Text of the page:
J and E Davy trading as Davy -v- Financial Services Ombudsman & Ors, [2008] IEHC 64 (2008)

Docket Number:2008 140 JR
Party Name:J and E Davy trading as Davy, Financial Services Ombudsman & Ors
Judge:Kelly J. / Charleton J.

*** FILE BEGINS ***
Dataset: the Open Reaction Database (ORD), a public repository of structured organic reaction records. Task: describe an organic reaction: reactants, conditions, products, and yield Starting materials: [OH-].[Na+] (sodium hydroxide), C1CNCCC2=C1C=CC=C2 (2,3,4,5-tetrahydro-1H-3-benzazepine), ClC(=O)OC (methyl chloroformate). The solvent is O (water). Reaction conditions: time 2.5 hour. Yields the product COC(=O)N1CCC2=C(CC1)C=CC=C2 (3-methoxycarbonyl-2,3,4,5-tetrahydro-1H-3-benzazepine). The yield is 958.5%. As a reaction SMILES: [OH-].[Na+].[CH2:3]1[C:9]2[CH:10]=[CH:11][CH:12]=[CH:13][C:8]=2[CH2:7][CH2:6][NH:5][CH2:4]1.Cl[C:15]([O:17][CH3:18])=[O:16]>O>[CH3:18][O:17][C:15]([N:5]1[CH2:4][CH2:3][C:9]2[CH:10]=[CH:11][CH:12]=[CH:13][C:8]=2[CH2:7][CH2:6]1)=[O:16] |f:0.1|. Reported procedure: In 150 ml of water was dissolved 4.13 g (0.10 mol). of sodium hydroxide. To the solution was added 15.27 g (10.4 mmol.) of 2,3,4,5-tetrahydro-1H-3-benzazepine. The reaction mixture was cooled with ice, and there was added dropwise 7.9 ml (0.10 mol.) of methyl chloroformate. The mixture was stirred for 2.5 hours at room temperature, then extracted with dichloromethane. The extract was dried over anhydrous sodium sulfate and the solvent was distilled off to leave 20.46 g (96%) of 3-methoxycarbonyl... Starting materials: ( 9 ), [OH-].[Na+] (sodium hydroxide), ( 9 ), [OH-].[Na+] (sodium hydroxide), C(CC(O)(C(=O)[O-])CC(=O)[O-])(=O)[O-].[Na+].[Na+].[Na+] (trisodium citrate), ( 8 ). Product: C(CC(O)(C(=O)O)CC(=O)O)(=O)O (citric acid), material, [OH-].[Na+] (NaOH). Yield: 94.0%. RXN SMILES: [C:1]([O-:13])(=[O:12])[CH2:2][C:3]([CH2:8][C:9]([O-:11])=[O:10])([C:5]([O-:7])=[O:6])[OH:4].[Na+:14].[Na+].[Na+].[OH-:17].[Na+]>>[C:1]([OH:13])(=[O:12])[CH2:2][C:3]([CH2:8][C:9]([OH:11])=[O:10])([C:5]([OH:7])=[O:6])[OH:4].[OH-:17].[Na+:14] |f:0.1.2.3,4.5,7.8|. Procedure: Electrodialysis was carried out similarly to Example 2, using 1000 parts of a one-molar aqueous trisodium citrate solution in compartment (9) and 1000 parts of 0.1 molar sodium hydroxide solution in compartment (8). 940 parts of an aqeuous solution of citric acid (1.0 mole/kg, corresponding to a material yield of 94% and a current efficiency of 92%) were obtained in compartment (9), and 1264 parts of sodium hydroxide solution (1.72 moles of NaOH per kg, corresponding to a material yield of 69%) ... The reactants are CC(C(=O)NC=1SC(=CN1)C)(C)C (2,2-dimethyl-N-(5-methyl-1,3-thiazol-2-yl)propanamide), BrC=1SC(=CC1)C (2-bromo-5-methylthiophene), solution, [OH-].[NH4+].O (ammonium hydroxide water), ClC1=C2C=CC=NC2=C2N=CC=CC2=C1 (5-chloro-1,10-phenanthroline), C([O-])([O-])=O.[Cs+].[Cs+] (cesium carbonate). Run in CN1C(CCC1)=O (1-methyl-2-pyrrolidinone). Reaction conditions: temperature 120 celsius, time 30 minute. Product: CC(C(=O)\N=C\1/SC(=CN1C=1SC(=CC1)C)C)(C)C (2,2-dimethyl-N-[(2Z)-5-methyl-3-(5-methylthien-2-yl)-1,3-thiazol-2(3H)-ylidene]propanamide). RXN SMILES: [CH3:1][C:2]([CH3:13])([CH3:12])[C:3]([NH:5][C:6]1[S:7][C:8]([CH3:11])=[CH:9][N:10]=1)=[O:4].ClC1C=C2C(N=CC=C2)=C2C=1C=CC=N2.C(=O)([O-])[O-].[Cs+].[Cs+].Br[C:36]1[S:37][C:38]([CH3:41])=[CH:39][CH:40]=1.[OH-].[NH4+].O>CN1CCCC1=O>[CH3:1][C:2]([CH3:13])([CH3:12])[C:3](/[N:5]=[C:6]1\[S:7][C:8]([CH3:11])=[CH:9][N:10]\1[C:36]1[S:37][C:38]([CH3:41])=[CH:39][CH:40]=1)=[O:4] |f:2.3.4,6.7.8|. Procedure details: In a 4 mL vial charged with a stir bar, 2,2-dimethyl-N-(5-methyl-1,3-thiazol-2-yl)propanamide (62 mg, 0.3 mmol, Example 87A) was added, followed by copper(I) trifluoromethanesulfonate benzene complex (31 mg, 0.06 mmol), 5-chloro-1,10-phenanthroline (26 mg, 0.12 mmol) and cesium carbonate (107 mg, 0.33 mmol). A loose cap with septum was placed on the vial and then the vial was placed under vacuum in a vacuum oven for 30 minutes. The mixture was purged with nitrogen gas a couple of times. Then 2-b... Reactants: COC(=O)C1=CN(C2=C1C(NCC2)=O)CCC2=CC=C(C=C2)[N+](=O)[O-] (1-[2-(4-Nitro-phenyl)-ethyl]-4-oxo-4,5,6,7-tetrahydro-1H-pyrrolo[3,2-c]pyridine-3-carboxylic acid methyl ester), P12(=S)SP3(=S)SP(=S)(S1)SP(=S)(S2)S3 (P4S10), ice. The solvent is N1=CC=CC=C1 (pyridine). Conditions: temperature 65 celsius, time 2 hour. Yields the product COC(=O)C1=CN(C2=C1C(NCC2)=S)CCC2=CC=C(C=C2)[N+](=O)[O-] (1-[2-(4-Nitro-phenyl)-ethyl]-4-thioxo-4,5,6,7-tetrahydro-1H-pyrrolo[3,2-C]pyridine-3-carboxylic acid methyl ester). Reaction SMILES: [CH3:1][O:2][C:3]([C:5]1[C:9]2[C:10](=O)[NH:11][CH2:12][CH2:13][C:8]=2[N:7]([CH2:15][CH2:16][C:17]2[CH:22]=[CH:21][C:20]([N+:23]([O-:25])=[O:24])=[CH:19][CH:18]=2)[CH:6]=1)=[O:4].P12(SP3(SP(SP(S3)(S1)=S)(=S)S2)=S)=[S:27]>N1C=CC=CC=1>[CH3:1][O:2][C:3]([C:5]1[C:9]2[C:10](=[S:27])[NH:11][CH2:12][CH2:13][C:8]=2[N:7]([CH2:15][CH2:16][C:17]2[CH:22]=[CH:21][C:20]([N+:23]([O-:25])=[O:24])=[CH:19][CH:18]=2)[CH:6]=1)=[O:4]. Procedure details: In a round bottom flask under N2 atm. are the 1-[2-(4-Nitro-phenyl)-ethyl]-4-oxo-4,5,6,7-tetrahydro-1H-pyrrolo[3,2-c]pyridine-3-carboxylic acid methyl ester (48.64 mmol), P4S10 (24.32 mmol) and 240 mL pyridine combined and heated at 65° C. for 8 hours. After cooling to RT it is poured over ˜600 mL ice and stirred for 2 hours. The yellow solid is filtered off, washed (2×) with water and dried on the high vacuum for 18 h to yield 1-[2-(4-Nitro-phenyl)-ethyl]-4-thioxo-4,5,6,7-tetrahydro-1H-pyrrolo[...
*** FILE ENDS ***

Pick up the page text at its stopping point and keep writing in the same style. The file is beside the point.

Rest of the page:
JUDGMENT BY: Kelly J.THE HIGH COURTCOMMERCIAL2008 No. 140 J.R.BETWEENJ. AND E. DAVY TRADING AS DAVY APPLICANTANDFINANCIAL SERVICES OMBUDSMAN, IRELAND AND THE ATTORNEY GENERAL RESPONDENTSANDENFIELD CREDIT UNIONNOTICE PARTY2008 No. 17 MCAANDIN THE MATTER OF AN APPEAL PURSUANT TO SECTION 57 CL OF THE CENTRAL BANK ACT 1942, (AS INSERTED BY SECTION 16 OF THE CENTRAL BANK AND FINANCIAL SERVICES AUTHORITY OF IRELAND ACT, 2004) BETWEENJ. AND E. DAVY TRADING AS DAVYAPPELLANTANDFINANCIAL SERVICES OMBUDSMANRESPONDENTANDENFIELD CREDIT UNIONNOTICE PARTYJudgment of Mr. Justice Kelly delivered the 13th day of March, 2008 There are two separate pieces of litigation before the court. They both arise out of a final decision of the Financial Services Ombudsman (the Ombudsman) made on the 21st January, 2008. That decision was in respect of a complaint to the Ombudsman from Enfield Credit Union (Enfield) in respect of three perpetual bank bonds sold to Enfield by the Appellant (Davy).Enfield's complaint alleged, inter alia, that Davy had breached its duty of care to Enfield by, inter alia, failing to make clear that the bonds did not have a fixed maturity date which was alleged to be fundamental to the manner in which Enfield administered its investment portfolio. The complaint also alleged that Davy failed to explain in an adequate way the features of the proposed investment structures and factors likely to influence the market value of the bonds throughout their lifetime.Enfield's complaint was upheld by the Ombudsman. Davy was directed to pay Enfield the sum of 500,000 in exchange for the bonds sold and to refund all fees and commissions paid in relation to the purchase of the bonds. Davy was directed to complete those transactions on or before the 22nd February, 2008 subject of course, to its statutory entitlement to appeal to this court.That appeal is one of the two pieces of litigation before me at present.The other is an application by Davy for judicial review in respect of the Ombudsman's decision. Leave to apply for judicial review was granted ex-parte by O'Neill J. on 8th February, 2008.On the application of the Ombudsman I transferred both pieces of litigation to the Commercial List by orders which I made on 3rd March, 2008.A dispute arose between the parties as to the order in which this litigation ought to be dealt with by the court. The matter was stood over until Friday the 7th March, 2008 to enable instructions to be taken and full argument to be made on the topic. This is my judgment on that issue.There is one matter in respect of which there was agreement. It relates to that part of Davy's judicial review application which seeks to have certain provisions of the Central Bank Act, 1942 as inserted by s. 16 of the Central Bank and Financial Services Authority of Ireland Act, 2004 (the Act) declared to be contrary to the provisions of the Constitution. It was because of this claim that it was necessary to join Ireland and the Attorney General as co-respondents with the Ombudsman in the judicial review proceedings. All parties agree that that claim should not be adjudicated upon until such time as the judicial review application on conventional grounds against the Ombudsman and the appeal under s. 57 CL of the Act are disposed of. Only in the event of Davy being unsuccessful in respect of those two matters will the question of the constitutional validity of the legislation fall to be decided.Davy wish to have the judicial review application heard first while the Ombudsman wishes to have the merits of the matter adjudicated upon by the court. Whether that is done by hearing the appeal under the Act first or concurrently with the judicial review application is left to the discretion of the court. The principal argument for having the merits addressed in this fashion was based on provisions of the Act which it was said require the Ombudsman to adopt a 'merit based' approach.The thrust of Davy's case on judicial review is that there was no legally valid decision made by the Ombudsman. It follows logically that if that be correct then there is no decision from which an appeal can be brought under s. 57 CL of the Act. That being so there is little point in my view in proceeding to entertain the appeal on the merits until such time as the validity of the decision appealed from has been adjudicated upon. In logic, therefore, the judicial review application should proceed first. Only in the event of the court deciding that the Ombudsman's decision is not legally flawed should it proceed to consider an appeal on the merits.I am satisfied that such a course it is not merely recommended by logic but also supported by considerations of cost and time.The judicial review application will be heard on affidavit, will not involve discovery being made and will be heard over a period of a few days. The appeal on the merits on the other hand is, I am told, likely to take of the order of two weeks to be heard, will involve an application for discovery and is likely to require viva voce evidence to be given. It would make little sense to embark upon that procedure either prior to or concurrently with the judicial review application if it should transpire that Davys are correct and that the decision of the Ombudsman is invalid.Whilst I appreciate the desire of the Ombudsman and indeed Enfield to have the court embark upon a consideration of the merits of the case against Davys, such a course could not be justified having regard to the additional cost and expense and public time that would be involved in such an exercise which might ultimately prove to be otiose.If Davy succeed in their judicial review application then the decision of the Ombudsman will be set aside and the court will have to consider remittal of the matter back for consideration in accordance with the law as determined by the court. If Davys are not successful then the court will proceed to hear their appeal on the merits. In either event the merits of the case will not be lost sight of, albeit that their consideration will have to be deferred for a relatively short period of time. I say that because as the judicial review is now being dealt with in the Commercial List it will be possible to have a hearing of the application in a matter of weeks.I therefore adjudge that the judicial review application should proceed to be heard first and I will give appropriate directions to achieve an early hearing of that matter.JUDGMENT BY: Charleton J.Neutral Citation [2008] IEHC 256THE HIGH COURTJUDICIAL REVIEW2008 No. 140 JRBETWEENJ. & E. DAVY TRADING AS DAVYAPPLICANTANDFINANCIAL SERVICES OMBUDSMAN, IRELAND ANDTHE ATTORNEY GENERALRESPONDENTSANDENFIELD CREDIT UNIONNOTICE PARTYJudgment of Mr. Justice Charleton delivered the 30th July, 20081. On 21st January, 2008, the Financial Services Ombudsman ruled that the applicant, a firm of stockbrokers, should buy back from Enfield Credit Union, the notice party, three perpetual bank bonds at their original cost of 500,000. Out of this ruling have sprung three distinct cases before this court. Firstly J. & E. Davy have lodged a notice of appeal to the High Court against the ruling under Part VIIB of the Central Bank Act 1942, as inserted by s.16 of the Central Bank and Financial Services Authority of Ireland Act 2004. That appeal will look at the decision again and, having considered its merits, may either affirm the ruling of the Ombudsman or make a different ruling. Secondly, a constitutional challenge has been launched by J. & E. Davy to the authority of the Financial Services Ombudsman. The claim there is that the Financial Services Ombudsman, in exercising his jurisdiction under the legislation, is fulfilling a judicial function without being a judge under Article 34.1 of the Constitution and is outside the exception of the exercise of limited functions and powers of judicial nature provided for in Article 37 of the Constitution. Finally, judicial review is sought to impugn the decision on the basis that the Financial Services Ombudsman has misconstrued his powers under the statute and has fallen into unconstitutional procedures. It is this last case that I am dealing with in this judgment.Comment2. Having reviewed the papers, and having heard extensive argument from counsel, I am satisfied that the Financial Services Ombudsman, in making the rulings challenged in this review, carried out his function in good faith and with a high level of skill. The judicial review function of the High Court is concerned with examining whether powers exercised by judges of the Circuit and District Court and the Special Criminal Court are exercised within the terms of the authority conferred on them by statute and by the Constitution, whether officials conferred with quasi judicial powers and administrative functions have carried them out within their jurisdiction, whether quasi judicial functions have been exercised on the basis of fair procedures and, finally, whether an exceeding of jurisdiction is to be found by reason of a decision flying in the face of fundamental reason and common sense. Inevitably, in these cases, the argument on each side will tend to touch on the merits and demerits of any particular decision. It is not the function of the High Court, however, on judicial review of a decision to substitute its own view as to the merits of any case. Nor is it the function of the High Court to issue a judgment in such way that will constrain the decision maker in the exercise of a quasi judicial function in the manner in which any discretionary power may be exercised. In referring concisely to the facts, therefore, I am not to be taken as having formed any view as to the merits of the original ruling. This is outside my function.Background3. As I understand it, there are 438 credit unions in Ireland. The notice party is one of them. On its headed note paper it is described as a limited liability company and, I would assume, that other credit...